Nathalie Richard
Professeur d'histoire contemporaine, Modern History Professor
Université du Maine, Le Mans, France



--[3]------------------------------------------------------------------------
        Date: Mon, 27 Aug 2012 21:30:23 -0400
        From: Ryan Cordell <r.cordell at neu.edu>
        Subject: NEMLA CFP: The Literary Interventions of the Digital Humanities,A Pecha Kucha Roundtable


Dear Humanist Colleagues:

I write to remind literary scholars on this list of the following CFP 
for the 2013 NEMLA conference. The deadline of September 30 nears. The 
CFP is also listed here: http://nemla.org/convention/2013/cfp_american.html. 
Please note: the session has already been accepted to the conference, so 
accepted papers will be included in the program.

Best,
Ryan Cordell

The Literary Interventions of the Digital Humanities: A Pecha Kucha 
Roundtable

     Digital humanists often tout their work as transformative to 
literary scholarship. Textual encoding, text mining, corpora analysis,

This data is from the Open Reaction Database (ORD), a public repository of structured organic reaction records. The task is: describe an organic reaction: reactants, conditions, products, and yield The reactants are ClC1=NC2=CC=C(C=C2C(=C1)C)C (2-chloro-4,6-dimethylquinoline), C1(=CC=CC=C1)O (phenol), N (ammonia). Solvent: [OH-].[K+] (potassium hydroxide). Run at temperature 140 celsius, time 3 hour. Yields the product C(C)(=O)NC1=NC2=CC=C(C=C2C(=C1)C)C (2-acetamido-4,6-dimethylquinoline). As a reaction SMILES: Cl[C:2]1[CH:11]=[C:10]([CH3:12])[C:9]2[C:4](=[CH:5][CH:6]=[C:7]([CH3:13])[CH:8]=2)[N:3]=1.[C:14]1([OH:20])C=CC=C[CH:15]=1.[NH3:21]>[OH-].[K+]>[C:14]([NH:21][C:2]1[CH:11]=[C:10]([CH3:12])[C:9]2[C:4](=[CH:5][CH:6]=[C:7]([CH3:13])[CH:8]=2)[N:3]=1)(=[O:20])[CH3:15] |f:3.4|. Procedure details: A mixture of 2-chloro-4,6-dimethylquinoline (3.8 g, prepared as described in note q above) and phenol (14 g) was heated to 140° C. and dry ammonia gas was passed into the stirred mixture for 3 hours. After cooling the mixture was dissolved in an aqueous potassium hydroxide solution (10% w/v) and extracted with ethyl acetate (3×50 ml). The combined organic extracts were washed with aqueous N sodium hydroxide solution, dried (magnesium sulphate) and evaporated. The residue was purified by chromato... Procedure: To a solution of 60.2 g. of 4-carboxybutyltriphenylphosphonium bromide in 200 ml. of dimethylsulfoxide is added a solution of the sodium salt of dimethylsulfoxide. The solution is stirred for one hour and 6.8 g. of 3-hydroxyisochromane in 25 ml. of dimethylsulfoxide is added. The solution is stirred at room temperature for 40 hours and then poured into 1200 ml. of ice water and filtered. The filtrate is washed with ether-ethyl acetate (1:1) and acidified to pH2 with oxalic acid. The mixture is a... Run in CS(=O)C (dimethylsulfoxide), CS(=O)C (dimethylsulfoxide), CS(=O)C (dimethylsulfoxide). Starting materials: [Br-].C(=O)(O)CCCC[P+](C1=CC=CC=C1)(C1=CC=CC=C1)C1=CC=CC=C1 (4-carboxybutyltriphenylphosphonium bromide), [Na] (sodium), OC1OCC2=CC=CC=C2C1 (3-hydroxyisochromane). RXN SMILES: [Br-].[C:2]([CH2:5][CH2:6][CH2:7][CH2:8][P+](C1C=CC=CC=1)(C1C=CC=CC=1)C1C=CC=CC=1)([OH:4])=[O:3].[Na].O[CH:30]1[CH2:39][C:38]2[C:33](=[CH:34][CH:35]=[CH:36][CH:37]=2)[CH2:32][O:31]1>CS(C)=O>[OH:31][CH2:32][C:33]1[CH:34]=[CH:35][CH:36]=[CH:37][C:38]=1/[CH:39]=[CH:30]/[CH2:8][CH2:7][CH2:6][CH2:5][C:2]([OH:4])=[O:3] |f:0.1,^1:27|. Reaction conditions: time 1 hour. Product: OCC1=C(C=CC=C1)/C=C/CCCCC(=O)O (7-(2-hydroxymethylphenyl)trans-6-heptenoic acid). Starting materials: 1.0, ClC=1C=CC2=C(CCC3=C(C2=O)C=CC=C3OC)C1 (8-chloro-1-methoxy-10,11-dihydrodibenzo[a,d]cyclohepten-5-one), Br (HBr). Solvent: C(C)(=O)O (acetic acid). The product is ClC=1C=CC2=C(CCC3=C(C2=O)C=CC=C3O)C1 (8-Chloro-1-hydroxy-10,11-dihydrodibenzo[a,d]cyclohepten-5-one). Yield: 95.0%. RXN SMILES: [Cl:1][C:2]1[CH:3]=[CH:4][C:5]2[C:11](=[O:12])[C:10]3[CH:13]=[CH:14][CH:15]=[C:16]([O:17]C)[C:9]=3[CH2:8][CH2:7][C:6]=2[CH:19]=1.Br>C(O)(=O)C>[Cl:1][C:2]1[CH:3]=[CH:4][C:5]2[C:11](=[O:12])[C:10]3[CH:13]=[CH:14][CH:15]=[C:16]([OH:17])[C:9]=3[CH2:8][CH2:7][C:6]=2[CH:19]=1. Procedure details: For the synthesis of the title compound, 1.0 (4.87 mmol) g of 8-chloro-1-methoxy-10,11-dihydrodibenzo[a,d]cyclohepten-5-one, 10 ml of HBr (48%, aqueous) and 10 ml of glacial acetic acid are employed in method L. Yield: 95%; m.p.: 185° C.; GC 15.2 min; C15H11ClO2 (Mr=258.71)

and geospatial analysis all promise to shift our understanding of 
literary texts, historical periods, and cultural phenomena. Digital 
Humanities (DH) is certainly, as Stephen Ramsay recently quipped, the 
"hot thing." DH panels multiplied at the 2009, 2011, and 2012 MLA 
Conventions, and they received significant coverage in The Chronicle of 
Higher Education and Inside Higher Ed each year. More English 
Departments are hiring digital humanists; digital humanities centers 
multiply across a range of institutions.

     Nevertheless, DH scholarship has not significantly influenced the 
vast body of literary scholarship. Few "traditional" scholars cite 
digital work as evidence for their claims; few DH articles appear in 
prominent literary journals. There's little conversation between the